Mindful Containers is a fictitious company that is creating containerized microservice applications. They…
On October 30, 2019, we’ll begin removing the setting to “Enforce access to less secure apps for all users” from the Google Admin console. This setting should disappear from your Admin console by the end of year.
If the “Enforce access to less secure apps for all users” setting is selected for your domain when this change takes place, we’ll automatically select “Allow users to manage their access to less secure apps” instead. You’ll no longer have the option to enforce access to LSAs at the domain level.
Following this change, if you “Allow users to manage their access to less secure apps,” users will still have the option to access LSAs, provided the “Less secure app access” setting is enabled at the individual user account level. To minimize disruption in domains where we’ve automatically changed the setting from “Enforce access” to “Allow users to manage their access,” this account-level setting will be on by default at the time of the change for all active users of LSAs.
If a user has previously opted to let LSAs access their account, but no LSAs have connected to their account in some time, we’ll turn this account-level setting off for them. They can manually reenable this setting at any time at myaccount.google.com/lesssecureapps (provided their admin allows them to do so).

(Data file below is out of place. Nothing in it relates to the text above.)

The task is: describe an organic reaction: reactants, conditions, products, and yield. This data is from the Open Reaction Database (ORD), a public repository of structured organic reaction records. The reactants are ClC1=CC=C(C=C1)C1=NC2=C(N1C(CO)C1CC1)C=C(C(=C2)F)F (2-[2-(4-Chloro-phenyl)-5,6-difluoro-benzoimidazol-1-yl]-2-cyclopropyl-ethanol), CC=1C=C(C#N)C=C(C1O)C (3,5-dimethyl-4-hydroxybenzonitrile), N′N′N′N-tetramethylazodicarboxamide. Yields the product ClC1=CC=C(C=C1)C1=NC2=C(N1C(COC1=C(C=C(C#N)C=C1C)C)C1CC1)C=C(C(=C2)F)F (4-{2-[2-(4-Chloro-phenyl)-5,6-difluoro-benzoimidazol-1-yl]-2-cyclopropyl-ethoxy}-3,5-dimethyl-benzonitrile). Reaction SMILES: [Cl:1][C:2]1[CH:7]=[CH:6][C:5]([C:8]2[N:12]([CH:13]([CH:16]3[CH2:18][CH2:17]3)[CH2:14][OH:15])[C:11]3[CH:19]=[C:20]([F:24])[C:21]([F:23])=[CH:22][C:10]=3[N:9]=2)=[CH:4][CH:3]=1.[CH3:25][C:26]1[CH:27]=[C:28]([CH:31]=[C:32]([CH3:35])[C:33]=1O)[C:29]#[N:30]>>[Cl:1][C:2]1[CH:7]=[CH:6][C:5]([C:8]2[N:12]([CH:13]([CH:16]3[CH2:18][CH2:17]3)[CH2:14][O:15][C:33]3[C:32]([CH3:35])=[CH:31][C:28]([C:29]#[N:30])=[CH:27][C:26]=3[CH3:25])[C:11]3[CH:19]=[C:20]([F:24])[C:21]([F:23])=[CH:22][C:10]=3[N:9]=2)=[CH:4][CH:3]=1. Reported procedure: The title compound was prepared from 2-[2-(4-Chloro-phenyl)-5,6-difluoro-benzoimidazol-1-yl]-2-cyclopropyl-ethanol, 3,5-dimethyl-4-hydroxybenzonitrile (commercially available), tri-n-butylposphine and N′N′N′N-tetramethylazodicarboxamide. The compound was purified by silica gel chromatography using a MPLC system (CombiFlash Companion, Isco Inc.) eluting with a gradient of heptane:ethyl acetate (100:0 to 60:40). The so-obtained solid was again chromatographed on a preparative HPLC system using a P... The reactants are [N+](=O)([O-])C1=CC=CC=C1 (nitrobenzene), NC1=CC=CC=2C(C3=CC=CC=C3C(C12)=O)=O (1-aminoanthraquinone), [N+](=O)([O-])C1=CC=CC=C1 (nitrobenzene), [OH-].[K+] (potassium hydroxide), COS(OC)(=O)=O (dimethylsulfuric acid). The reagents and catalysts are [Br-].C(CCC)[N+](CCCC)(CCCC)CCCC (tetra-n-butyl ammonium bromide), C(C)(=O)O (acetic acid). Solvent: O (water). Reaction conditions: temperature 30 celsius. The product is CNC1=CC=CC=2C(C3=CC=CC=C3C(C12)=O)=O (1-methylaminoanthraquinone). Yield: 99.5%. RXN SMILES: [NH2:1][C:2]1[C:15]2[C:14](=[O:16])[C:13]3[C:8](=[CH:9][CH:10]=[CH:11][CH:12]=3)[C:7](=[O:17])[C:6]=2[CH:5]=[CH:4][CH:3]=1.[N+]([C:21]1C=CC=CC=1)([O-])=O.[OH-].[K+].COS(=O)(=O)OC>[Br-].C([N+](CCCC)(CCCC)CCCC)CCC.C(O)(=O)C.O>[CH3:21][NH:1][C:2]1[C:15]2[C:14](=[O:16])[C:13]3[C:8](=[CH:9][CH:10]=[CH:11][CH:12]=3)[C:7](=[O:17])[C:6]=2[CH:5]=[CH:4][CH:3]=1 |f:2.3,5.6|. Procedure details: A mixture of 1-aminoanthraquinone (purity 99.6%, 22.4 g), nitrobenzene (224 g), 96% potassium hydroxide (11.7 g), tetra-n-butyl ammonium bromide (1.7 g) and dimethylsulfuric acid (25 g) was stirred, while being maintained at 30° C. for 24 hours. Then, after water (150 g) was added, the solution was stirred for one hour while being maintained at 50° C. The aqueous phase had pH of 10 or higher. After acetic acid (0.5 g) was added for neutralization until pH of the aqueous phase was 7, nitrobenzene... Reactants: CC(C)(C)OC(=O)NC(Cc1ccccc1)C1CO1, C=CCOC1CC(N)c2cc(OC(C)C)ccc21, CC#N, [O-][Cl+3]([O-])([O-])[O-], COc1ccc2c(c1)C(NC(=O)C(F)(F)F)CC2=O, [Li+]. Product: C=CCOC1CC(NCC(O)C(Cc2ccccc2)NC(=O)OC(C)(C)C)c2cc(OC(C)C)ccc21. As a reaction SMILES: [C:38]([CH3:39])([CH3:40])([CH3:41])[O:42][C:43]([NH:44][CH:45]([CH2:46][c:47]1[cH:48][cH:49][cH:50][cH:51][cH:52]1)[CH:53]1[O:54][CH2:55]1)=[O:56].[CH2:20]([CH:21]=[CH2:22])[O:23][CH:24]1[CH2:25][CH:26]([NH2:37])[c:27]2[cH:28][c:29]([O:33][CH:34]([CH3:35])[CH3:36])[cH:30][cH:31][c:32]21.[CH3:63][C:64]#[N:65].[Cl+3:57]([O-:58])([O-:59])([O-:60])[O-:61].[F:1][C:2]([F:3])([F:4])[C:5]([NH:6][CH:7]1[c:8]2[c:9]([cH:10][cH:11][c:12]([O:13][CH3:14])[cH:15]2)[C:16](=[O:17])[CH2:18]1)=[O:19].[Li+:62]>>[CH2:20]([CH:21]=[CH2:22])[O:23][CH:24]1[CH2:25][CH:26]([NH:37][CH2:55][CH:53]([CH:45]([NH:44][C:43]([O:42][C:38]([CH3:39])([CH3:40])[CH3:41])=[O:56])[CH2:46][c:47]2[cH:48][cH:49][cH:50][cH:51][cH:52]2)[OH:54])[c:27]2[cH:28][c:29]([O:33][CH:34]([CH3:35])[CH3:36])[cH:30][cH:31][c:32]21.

Admins and end users
Why it’s important
We’re making this change to protect your users. LSAs connect to Google accounts using only a username and password, which makes them vulnerable to hijacking. Whenever possible, users should connect to their accounts via OAuth, a more secure method. OAuth allows third-party apps to use Google account information without seeing a user’s password, and it gives admins security controls like the ability to whitelist certain apps and offer scope-based account access.
Visit the Help Center to learn more about managing OAuth-based access to connected apps.
How to get started
- Admins: No action is required, but we recommend the following:
- If you currently enforce access to LSAs in your domain, change your setting to disable access or allow users to manage their access as soon as possible, as LSAs can make Google accounts vulnerable to hijackers.
- Encourage your users to use OAuth-based protocols (like OAuth-based IMAP) to give non-Google apps access to their Google accounts, including their email, calendar, and contacts.
- Review our list of alternatives to less secure apps.
- Prepare your users and internal help desks for the change.
- Update any user guides you’ve previously published to recommend the use of OAuth or to instruct users on how to turn on LSAs.
End users: Visit the Help Center to learn more about LSAs and your account.
See below for FAQs.
What is a less secure app (LSA)?
A less secure app (LSA) is an app that connects to Google accounts using only username and password verification for access and not OAuth. Generally, you should only allow your users to use external apps that connect to Google accounts via OAuth, as LSAs make user accounts more vulnerable to hijacking.
I have an app that cannot use OAuth; what do I do?
Choose the “Allow users to manage their access to less secure apps” option in the Admin console, and ensure that users who need to use the app enable the “Less secure app access” setting at myaccount.google.com/lesssecureapps. We also recommend contacting the app’s developer and asking them to provide support for OAuth, as this is the more secure option.